All hospital inpatient and outpatient charges are set to be dropped next year, a move estimated to save patients up to €30m per year.
The €80 a day inpatient charge for a hospital stay or day-case procedure – capped at €800 a year – is among the levies faced by patients without medical cards or full private cover.
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Medical card holders and certain other groups do not have to pay hospital charges.
The charge for inpatient/day services is €80 per day up to a maximum of €800 in a rolling 12 month period regardless of how many public hospitals you are admitted to in that period.
Writing in Saturday's Irish Independent today, Health Minister Stephen Donnelly said: “We are actively exploring removing hospital charges for all public patients who are availing of inpatient care in our hospitals.”
The Irish Independent also quotes a spokesman for the minister who said the hope is to “do it in 2023, subject to funding”.
Inpatient charges for children are due to end in August.
The removal of the charges is in line with Sláintecare. The Government would have to reimburse hospitals, though, for the lost revenue and this would need to be part of the October Budget.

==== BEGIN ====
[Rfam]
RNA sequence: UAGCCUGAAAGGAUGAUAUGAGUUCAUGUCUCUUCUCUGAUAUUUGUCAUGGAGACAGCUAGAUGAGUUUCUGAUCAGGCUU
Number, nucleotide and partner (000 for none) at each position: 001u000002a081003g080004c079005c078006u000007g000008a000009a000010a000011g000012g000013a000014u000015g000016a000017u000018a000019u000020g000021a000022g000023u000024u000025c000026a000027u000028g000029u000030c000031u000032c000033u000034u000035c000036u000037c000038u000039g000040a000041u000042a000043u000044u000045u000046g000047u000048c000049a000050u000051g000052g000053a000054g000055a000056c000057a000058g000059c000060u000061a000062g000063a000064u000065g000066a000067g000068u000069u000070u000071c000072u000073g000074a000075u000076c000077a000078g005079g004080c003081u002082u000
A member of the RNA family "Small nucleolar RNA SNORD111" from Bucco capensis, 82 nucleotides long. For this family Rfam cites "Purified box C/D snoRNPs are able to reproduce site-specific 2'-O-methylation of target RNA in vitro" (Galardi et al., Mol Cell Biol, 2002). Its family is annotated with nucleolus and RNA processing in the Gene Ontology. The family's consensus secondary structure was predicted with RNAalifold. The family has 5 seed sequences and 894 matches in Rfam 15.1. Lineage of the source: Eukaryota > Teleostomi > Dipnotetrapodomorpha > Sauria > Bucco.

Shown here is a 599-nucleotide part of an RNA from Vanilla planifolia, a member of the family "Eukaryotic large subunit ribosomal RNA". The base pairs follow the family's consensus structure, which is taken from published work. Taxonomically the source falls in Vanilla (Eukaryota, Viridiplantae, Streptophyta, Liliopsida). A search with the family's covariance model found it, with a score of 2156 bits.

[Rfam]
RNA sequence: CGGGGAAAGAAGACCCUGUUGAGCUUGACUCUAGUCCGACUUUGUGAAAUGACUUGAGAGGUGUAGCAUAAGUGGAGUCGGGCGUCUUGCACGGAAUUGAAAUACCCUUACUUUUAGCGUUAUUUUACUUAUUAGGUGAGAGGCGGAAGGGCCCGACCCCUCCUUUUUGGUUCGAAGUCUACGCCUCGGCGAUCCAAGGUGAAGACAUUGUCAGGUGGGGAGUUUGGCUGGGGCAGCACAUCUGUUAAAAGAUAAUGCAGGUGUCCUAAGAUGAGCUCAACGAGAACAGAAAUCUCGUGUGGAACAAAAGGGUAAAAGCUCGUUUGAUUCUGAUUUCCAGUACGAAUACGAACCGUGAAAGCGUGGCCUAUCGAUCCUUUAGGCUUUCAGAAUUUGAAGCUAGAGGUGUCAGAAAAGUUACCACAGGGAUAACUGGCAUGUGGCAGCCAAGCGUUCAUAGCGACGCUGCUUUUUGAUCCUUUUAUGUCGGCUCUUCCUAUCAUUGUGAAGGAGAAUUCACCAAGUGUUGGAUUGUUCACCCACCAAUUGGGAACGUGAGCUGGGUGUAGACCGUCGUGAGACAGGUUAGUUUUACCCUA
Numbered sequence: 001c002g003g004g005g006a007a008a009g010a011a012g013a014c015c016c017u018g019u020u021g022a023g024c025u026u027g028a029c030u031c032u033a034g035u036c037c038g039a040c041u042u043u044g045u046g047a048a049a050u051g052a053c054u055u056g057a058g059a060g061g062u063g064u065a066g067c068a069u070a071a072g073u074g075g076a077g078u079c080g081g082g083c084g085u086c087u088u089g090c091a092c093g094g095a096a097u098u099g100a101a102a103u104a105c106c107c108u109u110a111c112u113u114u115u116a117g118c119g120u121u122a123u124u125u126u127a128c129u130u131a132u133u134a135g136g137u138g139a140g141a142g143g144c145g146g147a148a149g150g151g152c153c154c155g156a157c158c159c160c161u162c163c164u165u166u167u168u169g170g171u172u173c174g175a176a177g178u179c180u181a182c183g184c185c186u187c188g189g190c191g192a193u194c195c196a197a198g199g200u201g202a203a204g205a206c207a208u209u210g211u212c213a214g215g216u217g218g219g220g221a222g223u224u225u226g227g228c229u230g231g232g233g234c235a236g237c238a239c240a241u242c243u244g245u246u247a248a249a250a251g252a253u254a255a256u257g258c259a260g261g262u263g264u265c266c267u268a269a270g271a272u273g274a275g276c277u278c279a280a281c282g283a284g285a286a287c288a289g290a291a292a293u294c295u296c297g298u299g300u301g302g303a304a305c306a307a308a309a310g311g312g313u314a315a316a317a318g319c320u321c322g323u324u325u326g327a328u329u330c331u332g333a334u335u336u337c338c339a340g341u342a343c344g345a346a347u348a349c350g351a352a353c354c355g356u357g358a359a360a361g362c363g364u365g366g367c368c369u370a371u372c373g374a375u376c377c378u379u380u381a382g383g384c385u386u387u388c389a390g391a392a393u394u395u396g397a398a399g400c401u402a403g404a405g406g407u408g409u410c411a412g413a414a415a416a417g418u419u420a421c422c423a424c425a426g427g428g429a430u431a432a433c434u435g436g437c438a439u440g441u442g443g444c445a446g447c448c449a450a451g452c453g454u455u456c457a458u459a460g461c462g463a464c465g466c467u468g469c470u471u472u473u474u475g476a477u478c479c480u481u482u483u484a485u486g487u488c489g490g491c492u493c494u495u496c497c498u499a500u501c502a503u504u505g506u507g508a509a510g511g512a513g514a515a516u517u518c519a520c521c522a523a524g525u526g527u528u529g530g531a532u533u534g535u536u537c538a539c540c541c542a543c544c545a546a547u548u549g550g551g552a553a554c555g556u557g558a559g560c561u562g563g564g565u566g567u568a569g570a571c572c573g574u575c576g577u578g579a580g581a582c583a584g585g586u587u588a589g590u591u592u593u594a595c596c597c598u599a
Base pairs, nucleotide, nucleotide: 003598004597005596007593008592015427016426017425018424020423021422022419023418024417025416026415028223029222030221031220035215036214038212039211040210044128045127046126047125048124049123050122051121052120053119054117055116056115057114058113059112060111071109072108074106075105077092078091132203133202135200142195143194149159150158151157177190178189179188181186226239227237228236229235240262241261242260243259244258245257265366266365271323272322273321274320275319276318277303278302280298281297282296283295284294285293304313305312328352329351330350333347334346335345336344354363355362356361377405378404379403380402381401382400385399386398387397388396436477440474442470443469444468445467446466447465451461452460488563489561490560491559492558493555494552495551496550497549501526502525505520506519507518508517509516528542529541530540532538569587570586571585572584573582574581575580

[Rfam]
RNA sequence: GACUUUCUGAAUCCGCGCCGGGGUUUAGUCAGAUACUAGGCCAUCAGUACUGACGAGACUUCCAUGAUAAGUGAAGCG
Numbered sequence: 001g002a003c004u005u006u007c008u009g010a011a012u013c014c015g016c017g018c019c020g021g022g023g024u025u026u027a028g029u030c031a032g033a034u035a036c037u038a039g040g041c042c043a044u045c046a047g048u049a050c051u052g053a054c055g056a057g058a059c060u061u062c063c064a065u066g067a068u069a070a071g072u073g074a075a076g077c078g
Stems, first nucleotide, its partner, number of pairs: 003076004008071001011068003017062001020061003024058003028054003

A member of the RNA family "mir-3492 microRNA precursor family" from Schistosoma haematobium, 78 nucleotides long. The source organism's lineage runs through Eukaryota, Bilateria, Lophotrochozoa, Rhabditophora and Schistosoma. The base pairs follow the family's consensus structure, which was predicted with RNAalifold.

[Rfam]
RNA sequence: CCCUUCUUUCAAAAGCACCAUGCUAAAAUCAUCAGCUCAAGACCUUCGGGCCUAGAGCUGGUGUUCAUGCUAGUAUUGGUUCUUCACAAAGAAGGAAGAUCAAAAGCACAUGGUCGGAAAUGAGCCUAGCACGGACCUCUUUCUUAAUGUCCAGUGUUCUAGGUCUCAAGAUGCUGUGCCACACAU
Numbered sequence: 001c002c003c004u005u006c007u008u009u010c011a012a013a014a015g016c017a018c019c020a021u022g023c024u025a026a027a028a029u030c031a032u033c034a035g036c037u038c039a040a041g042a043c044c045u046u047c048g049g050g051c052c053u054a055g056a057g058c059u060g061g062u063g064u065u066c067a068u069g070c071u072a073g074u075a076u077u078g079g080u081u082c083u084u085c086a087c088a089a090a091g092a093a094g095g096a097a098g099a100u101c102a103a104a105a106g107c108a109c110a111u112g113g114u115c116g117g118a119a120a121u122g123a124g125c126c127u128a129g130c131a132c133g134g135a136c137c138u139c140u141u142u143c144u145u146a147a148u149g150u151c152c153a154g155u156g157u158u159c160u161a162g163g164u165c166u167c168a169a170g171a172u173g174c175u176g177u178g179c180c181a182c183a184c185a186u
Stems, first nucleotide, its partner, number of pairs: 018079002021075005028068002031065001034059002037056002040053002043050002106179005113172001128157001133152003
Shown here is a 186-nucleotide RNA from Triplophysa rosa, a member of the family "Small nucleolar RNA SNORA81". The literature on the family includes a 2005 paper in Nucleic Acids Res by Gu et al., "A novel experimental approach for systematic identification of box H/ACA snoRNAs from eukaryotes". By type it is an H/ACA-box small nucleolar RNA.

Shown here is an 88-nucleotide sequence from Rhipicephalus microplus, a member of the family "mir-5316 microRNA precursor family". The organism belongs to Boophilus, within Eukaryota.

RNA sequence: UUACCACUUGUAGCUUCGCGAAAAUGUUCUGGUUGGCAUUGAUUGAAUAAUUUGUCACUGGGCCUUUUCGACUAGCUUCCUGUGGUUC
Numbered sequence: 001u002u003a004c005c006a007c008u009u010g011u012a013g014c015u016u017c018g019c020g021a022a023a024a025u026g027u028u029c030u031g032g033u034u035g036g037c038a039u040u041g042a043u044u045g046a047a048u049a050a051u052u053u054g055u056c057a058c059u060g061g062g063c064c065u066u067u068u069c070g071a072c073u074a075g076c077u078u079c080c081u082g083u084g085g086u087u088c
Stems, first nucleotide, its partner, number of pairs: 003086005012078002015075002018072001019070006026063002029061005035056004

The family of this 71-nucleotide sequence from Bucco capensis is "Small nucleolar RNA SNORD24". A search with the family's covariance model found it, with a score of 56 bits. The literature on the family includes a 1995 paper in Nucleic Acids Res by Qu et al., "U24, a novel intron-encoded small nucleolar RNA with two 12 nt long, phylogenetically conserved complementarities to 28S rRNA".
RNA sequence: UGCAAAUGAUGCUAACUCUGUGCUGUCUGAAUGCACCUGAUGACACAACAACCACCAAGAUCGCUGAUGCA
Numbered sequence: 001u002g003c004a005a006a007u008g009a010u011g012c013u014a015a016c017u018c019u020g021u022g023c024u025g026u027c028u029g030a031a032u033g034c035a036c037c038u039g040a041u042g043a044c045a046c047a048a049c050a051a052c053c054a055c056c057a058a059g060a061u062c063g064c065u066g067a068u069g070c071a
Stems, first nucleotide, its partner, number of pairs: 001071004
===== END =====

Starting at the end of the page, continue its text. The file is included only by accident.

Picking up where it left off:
However, the emergency department charge of €100 will remain.
Mr Donnelly wrote: “For far too long access to care and health outcomes have been adversely impacted by ability to pay. I believe that health services should be affordable, or free at the point of delivery.”
He also said the number of patients on active waiting lists would be reduced to “its lowest point in five years”.
Earlier this week HSE chief Paul Reid admitted that long waiting lists for hospital services are “unacceptable”, in evidence about the HSE’s National Service Plan 2022 given to the Oireachtas Health Committee.
Mr Reid said a “multi-annual” approach was needed to resolve the “chronic” issues with waiting lists.
“We have to get on top of the day-to-day demand that’s coming at us first,” he said.
“The plan does set out that if we do nothing we will have another 15,000 people added to the waiting list. We want to address that by staying ahead of that.”
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